Jewish World Review Oct. 27, 1999/17 Mar-Cheshvan, 5760
http://www.jewishworldreview.com -- IN THE REAL WORLD of domestic politics, Republicans have a tougher road to hoe than Democrats. So, why do they always want to make it harder on themselves?
They begin the battle for ideas with several PR strikes against them, so they have to be just a little bit smarter when it comes to selling their ideas. The trouble is, they aren't.
Just think about it. Republicans are always depicted as mean-spirited ogres, and the liberal press does everything it can to further that image.
Instead of being properly portrayed as champions of liberty, Republicans are fraudulently accused of:
But with the Reagan-engineered victory in the Cold War and the Bush-led triumph in the Gulf War, Republicans have vindicated themselves and have pretty much owned foreign policy issues.
President Clinton took office with a draft-dodging cloud hanging over him and with little foreign policy mandate. Since taking office, he has gutted the military budget while expanding our overseas commitments. He has rarely met an instance of foreign unrest that he believed was inappropriate for U.S. intervention.
Clinton's foreign policy has been as aimless as it has been ambitious. In very few of his internationalist adventures has he bothered to articulate a justification for our intervention, least of all the vital security interests of the U.S.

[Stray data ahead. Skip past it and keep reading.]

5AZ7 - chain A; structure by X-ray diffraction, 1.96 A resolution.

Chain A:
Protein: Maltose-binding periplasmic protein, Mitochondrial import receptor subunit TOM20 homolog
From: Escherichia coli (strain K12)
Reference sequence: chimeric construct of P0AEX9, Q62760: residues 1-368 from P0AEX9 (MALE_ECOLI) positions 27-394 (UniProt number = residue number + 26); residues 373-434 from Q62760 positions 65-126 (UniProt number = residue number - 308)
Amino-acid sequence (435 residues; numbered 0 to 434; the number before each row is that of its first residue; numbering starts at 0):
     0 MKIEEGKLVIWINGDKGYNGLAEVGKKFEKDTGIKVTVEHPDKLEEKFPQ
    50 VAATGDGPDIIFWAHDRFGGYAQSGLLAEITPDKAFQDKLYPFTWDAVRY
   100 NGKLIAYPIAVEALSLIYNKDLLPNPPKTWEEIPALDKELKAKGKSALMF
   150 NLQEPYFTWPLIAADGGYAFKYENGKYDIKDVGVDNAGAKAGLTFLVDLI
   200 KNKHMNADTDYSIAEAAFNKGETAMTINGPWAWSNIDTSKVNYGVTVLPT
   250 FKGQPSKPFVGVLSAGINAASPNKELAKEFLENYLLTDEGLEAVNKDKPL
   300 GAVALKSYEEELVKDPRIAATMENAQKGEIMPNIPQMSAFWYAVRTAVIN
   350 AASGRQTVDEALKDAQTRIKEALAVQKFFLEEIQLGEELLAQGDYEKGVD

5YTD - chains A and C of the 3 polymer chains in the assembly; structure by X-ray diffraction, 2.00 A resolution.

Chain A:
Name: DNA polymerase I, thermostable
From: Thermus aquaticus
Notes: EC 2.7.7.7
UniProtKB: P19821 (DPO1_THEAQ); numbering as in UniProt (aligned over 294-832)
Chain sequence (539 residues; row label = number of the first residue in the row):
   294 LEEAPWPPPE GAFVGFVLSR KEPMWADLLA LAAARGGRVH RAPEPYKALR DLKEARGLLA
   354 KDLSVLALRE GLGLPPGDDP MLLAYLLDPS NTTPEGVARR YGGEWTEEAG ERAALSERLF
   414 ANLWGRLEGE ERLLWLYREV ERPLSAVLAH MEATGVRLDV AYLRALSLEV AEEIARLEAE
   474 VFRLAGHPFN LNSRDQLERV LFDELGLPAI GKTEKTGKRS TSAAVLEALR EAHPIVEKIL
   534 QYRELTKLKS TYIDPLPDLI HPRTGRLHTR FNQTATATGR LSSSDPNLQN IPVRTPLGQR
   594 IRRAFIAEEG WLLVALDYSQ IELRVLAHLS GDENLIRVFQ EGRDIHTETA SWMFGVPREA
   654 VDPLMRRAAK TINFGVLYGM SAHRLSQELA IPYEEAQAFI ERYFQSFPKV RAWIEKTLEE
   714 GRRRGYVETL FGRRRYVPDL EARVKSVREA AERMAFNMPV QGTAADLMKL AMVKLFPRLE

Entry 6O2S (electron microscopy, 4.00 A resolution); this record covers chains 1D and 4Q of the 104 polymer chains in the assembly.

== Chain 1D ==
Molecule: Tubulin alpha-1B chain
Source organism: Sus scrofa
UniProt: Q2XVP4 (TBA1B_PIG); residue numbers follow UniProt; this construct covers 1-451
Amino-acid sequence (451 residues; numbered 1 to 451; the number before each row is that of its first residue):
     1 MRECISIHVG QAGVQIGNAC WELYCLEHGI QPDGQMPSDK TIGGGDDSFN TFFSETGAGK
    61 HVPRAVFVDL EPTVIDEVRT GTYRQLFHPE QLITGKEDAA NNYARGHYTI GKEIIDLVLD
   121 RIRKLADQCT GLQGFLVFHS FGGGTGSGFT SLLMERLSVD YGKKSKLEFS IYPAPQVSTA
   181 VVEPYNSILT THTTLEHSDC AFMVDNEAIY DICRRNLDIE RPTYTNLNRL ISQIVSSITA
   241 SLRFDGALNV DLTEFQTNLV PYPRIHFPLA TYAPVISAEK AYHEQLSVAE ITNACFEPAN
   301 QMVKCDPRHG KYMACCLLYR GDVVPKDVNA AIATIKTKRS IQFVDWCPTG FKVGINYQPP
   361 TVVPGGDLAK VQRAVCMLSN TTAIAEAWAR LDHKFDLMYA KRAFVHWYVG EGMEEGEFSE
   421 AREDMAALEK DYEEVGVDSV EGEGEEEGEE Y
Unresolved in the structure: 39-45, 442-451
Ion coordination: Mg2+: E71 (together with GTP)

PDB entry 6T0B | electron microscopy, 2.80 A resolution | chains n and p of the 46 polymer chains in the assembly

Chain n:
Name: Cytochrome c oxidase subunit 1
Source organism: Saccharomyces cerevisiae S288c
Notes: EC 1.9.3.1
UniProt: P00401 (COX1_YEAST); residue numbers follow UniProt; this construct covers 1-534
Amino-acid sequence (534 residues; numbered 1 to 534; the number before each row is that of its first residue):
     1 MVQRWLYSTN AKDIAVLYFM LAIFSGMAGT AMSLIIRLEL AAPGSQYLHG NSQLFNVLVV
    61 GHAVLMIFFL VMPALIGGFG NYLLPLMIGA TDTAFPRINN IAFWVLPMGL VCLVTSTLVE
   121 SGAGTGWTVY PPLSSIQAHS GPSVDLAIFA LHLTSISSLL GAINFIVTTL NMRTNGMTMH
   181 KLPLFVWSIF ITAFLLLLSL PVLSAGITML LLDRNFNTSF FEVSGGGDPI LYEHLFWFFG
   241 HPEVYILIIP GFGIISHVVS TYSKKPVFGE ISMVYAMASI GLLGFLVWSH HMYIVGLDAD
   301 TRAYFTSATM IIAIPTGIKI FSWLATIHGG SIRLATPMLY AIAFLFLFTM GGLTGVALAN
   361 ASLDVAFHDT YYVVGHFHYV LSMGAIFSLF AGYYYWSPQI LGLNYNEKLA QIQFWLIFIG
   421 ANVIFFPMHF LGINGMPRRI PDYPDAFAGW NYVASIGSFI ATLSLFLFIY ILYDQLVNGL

Last week, Clinton's national security adviser, Sandy Berger, in a speech to the Council on Foreign Relations in New York, expanded on a theme first propounded by President Clinton after the Senate rejected his nuclear test ban treaty. The theme: Republicans have fallen into a "new isolationism."
Well, the charge has been made. Are the Republicans good for it? Of course not, and Clinton knows better. But "isolationism" has a negative ring to it. It fits nicely into the portrait Clinton and liberals always try to paint of Republicans.
The intended implication is that Republican capitalists care only about themselves and have no compassion for the less fortunate in their own country, much less for those in other nations.
But the truth is that before Clinton called Republicans isolationists, Republicans were accusing each other of the same thing. As I have written before, certain Republicans have denigrated other Republicans who opposed the Kosovo intervention as Buchananites, meaning "isolationists."
All Republicans, both hawks and doves, believe that U.S. military intervention in foreign countries is appropriate only when our vital national interests are at stake, though they don't always agree to when that is.
Before the Clinton pejorative "isolationists" sticks, Republicans should try to forge a consensus as to what constitutes our vital national interests. Do we have an interest, for example, in Serbia but not in Rwanda? Why?
Those who refuse to ratify nuclear treaties that may result in our unilateral disarmament or that surrender decisions concerning our nuclear security to international bodies cannot fairly be called isolationists. They are patriots.
Republicans cannot prevent Bill Clinton from mischaracterizing their
positions, but they don't need to aid and abet him. But unless they get
about the business of defining themselves on foreign policy beyond this
nuclear treaty, Clinton will define them by
10/25/99: A matter of freedom